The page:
Police officers looking for a man wanted after assaulting a woman did not do enough to help him after finding him on the bank of the Waikato River.
The Independent Police Conduct Authority chairman Judge Colin Doherty went so far as to say officers "did nothing to help [the man] when it was most needed" after he drowned while swimming towards police in their boat on the river.
The IPCA today released its findings into the death of a 36-year-old man on April 27, 2018 when he fled after a violent assault on his partner at a Montgomery Ave, Hamilton, home.
The man had breached a protection order and had warrants out for his arrest.
He was seen running towards a park bordering the Waikato River at about 11.08pm. A police dog handler tracked the man to the river's edge, where the dog indicated he had gone into the water.
The Waikato police boat and Eagle helicopter were called to assist in the search.
The police boat was crewed by three officers. Two had been trained to operate the police boat while a Fire and Emergency New Zealand officer joined them on board, operating a thermal imaging camera to assist with night vision.
The Acting Inspector managing the search told the boat crew not to bring the man on board without first making a plan for doing so.
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The officers on the boat took this to mean their role was limited to assisting with the search for him, and did not plan for rescuing him from the water if needed.
LAST MINUTE ALIVE
The dramatic scenes of the man's last minute alive were revealed in the report.
It states when officers on the bank told him he was under arrest, he replied "yeah, just pick me up", but the boat crew said they did not hear that.
An officer then told him to go back to the riverbank, while another officer radioed that the boat would keep its spotlight on him.
At 12.28am, another officer radioed the boat crew saying, "yeah boat, just keep an eye on him, he's coming out".
An officer on the boat immediately responded, "yeah, affirm, we're not getting him on board though with a firearm." Eagle also radioed that Mr X was swimming out into the middle of the river.
In footage obtained by the Eagle chopper, it showed him continuing to move towards the boat, but he appears to stop after travelling about 6m towards the boat.
Throughout, officers on the boat can be seen standing and watching him swim.
Seconds later, the man's direction of movement changes and he appears to be being pulled by the current back and towards the centre of the river.
His arms couldn't be seen above the water, suggesting he wasn't deliberately swimming in a different direction.
A few seconds later an officer yells into the radio, "boat, move up to him now! He's going under!".
In the minute which had passed since the man left the riverbank, he was swept away with footage suggesting the current pulled him into a strong eddy, which dragged him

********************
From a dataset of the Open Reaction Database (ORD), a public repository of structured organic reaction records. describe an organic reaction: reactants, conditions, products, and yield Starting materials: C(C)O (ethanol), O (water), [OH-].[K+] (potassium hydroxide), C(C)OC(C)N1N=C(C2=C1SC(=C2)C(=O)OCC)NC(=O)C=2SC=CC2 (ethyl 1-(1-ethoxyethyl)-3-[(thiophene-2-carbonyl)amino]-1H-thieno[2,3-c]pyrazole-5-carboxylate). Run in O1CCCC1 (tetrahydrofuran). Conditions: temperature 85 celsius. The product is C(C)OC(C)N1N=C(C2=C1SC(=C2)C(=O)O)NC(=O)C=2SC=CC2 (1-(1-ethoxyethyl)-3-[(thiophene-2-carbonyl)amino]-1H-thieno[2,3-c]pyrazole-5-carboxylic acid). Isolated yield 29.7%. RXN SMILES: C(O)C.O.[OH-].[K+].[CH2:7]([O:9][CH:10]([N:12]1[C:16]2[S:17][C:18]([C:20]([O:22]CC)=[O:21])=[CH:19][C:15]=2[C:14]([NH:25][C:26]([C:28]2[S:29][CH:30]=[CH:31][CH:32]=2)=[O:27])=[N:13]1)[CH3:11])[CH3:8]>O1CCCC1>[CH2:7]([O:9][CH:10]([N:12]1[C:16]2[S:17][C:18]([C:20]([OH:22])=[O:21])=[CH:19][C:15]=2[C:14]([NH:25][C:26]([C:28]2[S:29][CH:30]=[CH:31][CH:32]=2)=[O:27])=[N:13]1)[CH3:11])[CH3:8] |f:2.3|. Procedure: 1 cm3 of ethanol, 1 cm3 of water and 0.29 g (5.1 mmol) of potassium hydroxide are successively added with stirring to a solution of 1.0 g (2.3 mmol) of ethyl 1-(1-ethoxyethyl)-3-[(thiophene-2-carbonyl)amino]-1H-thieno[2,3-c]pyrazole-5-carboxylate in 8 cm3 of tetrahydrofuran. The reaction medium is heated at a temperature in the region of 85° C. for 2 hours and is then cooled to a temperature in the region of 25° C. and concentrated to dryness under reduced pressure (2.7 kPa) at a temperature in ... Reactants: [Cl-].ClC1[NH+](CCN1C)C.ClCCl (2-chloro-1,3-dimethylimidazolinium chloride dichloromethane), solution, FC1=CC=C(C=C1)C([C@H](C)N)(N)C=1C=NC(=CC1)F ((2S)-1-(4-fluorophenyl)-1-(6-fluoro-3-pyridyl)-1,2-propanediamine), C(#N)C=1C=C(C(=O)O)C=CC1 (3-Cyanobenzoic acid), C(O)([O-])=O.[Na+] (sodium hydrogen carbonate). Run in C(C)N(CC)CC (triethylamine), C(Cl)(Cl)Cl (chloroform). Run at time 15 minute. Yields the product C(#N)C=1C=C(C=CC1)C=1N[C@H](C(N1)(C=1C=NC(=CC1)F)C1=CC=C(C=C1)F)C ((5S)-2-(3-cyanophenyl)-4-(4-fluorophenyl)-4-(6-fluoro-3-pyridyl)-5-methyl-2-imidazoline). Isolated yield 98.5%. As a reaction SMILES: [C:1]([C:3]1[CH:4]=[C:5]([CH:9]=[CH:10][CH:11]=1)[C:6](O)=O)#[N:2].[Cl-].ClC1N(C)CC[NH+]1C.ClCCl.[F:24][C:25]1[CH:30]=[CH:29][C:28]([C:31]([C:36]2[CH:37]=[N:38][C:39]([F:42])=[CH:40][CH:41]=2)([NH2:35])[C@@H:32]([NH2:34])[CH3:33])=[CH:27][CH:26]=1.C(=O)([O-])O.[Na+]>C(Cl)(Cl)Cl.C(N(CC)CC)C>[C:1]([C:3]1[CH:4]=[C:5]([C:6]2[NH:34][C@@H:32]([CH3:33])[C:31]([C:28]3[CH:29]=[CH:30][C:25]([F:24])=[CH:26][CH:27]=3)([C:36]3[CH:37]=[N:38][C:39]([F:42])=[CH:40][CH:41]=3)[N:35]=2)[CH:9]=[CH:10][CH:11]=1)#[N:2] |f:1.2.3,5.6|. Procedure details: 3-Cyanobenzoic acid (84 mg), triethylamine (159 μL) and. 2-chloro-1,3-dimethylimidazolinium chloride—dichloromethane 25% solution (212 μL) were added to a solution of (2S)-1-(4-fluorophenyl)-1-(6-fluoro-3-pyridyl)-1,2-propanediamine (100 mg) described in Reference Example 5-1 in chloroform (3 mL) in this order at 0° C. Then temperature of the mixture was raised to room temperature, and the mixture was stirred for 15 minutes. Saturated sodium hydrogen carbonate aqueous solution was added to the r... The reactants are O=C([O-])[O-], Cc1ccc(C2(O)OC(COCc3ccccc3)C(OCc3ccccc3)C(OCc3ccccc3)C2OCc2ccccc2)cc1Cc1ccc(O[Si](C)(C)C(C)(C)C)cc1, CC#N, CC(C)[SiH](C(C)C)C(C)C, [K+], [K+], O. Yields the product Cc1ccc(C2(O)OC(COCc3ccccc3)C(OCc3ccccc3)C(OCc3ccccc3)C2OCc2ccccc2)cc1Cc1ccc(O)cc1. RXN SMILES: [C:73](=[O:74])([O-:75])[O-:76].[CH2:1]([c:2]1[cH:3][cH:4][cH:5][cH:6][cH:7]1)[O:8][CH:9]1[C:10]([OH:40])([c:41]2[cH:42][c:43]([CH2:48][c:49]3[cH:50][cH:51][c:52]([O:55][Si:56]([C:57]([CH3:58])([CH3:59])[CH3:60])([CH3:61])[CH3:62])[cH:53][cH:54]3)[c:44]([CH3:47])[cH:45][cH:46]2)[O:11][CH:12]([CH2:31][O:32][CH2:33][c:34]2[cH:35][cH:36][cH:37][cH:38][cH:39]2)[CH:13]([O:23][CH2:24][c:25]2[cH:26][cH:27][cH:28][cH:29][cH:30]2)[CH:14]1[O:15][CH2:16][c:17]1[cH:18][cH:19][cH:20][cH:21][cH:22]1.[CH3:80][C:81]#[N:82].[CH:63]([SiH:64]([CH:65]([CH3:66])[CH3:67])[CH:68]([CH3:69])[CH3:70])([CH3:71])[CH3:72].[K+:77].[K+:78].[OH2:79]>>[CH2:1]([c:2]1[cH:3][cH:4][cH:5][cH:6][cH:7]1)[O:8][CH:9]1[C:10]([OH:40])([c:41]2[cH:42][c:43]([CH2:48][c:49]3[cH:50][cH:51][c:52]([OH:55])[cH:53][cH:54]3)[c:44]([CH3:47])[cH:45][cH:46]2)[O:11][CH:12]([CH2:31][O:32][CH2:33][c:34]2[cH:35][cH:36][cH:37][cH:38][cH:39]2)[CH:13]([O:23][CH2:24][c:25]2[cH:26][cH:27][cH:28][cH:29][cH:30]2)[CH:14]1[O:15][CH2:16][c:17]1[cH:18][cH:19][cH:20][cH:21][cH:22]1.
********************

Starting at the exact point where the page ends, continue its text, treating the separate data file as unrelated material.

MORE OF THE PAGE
beneath the surface.
He was last seen on Eagle footage at 12.29.51am.
Immediately after he disappeared an officer puts an oar into the water, described by the authority as a "futile action" given that the man had already disappeared.
"DID NOTHING TO HELP HIM"
The authority found the officers were not adequately trained or sufficiently experienced to manage a rescue operation. It found the officers on the boat were overly focused on earlier warnings and instructions from senior officers, instead of making their own risk assessments and planning for the possibility of finding the man in the water.
"The skipper did not show the leadership needed as the search operation developed into a rescue and placed the boat in a position that made retrieving the man from the water impossible."
Judge Doherty added that while the officers were not under a legal duty to protect the man from injury when he disappeared underwater, "a moral obligation to help him arose from the nature of the operation".
"Officers did nothing to help him when it was most needed."
Police have not released the man's name.
"WE THOUGHT HE HAD A GUN"
Assistant Commissioner Districts Lauano Sue Schwalger described the incident as "challenging" and that police on duty at the time believed the man had a gun and were unaware that he was in trouble.
"Staff responding to the search had reason to believe the man may have had a firearm.
"While the man was located in the water by the Eagle helicopter, staff on the water were unable to reach the man and sadly the man drowned before police were able to intervene when he was pulled into a strong current.
"The situation that our staff found themselves in demonstrates the complexities and challenges of policing."
The public have high expectations of police officers and in this situation police were "operating in a very challenging and dangerous environment".
"Conditions were challenging for staff given how dark it was and noise from the boat and the helicopter above meant they could not hear the man in the water. Nor were they aware that he was in any difficulty.
"Our staff made decisions with the best intentions in a high-pressure environment on the day. However, as shown in this instance the situation can change quickly."
A review of water rescue training processes in Waikato had since been carried out.